The Nutty Allen

Every director, no matter how talented, has a signature fixation that makes a film his own. Clint Eastwood likes heavy shadows. Spike Lee likes his actors on dollies. And the prolific Woody Allen likes — himself.

“You Will Meet a Tall Dark Stranger” is no exception. Like Allen’s classics “Annie Hall” and “Manhattan,” the tale about love and (failed) marriage is a reflection of his own neuroses, showcasing the insane obstacle course that men and women put themselves through in search of happiness.

Naomi Watts plays Sally, an art-gallery assistant in a tense marriage with a failing writer (Josh Brolin). She’s also coping with a suicidal-turned-alcoholic mother (Gemma Jones), who supports them financially — between binges, at least — and an oblivious father (Anthony Hopkins) who has married a young escort to stave off mortality.

The characters careen through the plot at full speed, making unbelievable choices that only make sense given Allen’s sheer trust in the world he’s created. Sally falls head-over-heels for her unhappily married boss (Antonio Banderas) as her husband stalks a neighbor (Freida Pinto) and an obviously phony psychic seduces her mother. Allen’s tight screenwriting grounds the fiasco in the real world, however ridiculous and over-the-top it may get. His characteristic handle on irony keeps “Stranger” enjoyable.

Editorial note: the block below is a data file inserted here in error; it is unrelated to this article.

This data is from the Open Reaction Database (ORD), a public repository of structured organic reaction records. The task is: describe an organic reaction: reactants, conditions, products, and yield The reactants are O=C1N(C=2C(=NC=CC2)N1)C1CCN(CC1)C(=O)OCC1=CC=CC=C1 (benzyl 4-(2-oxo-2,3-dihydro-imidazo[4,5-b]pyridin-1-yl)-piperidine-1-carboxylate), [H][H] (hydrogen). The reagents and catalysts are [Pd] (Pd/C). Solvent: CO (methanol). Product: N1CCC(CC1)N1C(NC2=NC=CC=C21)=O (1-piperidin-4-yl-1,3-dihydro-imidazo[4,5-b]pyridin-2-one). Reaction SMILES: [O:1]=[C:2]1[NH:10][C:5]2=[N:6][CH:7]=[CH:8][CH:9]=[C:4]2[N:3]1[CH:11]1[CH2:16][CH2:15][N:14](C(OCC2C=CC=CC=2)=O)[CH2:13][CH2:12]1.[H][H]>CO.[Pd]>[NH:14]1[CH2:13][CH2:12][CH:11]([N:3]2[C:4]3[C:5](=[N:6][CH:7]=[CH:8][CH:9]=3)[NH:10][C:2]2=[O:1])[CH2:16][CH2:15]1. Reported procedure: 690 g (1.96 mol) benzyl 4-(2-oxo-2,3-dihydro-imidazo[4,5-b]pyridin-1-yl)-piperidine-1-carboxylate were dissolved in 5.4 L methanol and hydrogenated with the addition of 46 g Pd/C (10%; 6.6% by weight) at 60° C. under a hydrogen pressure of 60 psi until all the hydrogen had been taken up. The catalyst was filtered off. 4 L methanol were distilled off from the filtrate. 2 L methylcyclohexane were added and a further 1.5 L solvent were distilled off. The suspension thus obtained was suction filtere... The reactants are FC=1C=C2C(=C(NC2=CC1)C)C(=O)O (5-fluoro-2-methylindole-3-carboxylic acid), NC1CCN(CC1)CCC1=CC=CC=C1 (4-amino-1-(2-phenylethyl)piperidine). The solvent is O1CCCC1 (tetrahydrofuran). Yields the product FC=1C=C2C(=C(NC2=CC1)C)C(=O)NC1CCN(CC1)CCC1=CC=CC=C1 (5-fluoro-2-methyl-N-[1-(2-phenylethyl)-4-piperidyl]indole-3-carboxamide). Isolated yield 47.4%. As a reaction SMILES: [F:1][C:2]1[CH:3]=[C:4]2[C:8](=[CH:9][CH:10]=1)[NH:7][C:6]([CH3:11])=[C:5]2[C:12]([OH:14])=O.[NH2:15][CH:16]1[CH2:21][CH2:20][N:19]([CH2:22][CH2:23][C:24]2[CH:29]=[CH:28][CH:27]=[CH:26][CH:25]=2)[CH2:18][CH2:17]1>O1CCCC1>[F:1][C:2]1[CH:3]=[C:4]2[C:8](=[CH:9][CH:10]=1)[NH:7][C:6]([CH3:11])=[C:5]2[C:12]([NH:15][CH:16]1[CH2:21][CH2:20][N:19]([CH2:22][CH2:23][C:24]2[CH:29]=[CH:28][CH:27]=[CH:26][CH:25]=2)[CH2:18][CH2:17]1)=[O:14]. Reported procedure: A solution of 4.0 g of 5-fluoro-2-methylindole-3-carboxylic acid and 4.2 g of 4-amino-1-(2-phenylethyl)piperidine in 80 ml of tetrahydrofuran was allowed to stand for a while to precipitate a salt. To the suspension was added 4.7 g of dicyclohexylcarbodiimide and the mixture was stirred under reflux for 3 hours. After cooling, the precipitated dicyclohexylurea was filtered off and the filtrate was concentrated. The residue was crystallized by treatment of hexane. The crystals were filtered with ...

It easily could have been depressing. The third act sees some dramatic drops in morale for all the main players. No one gets what they want, and despite shared devotion to falling in love, affairs and marriages sour. It’s typical Allen. Life’s absurdity is exposed, the pathetic go unrewarded and the writer plays the fool.

Since it’s such standard Allen-fare, “Stranger” won’t disappoint the diehards and serves as a good introduction for those foreign to the director’s shtick.

The film’s only downfall is also characteristic: The actors seem vaguely out of place in their roles. Though the cast veterans make a seasoned attempt to move naturally through Allen’s world, there is no disguising their discomfort. The filmmaker makes the characters into facets of his own personality — so that Allen is the only true fit for each role. You know, like the Jewish “Nutty Professor.”

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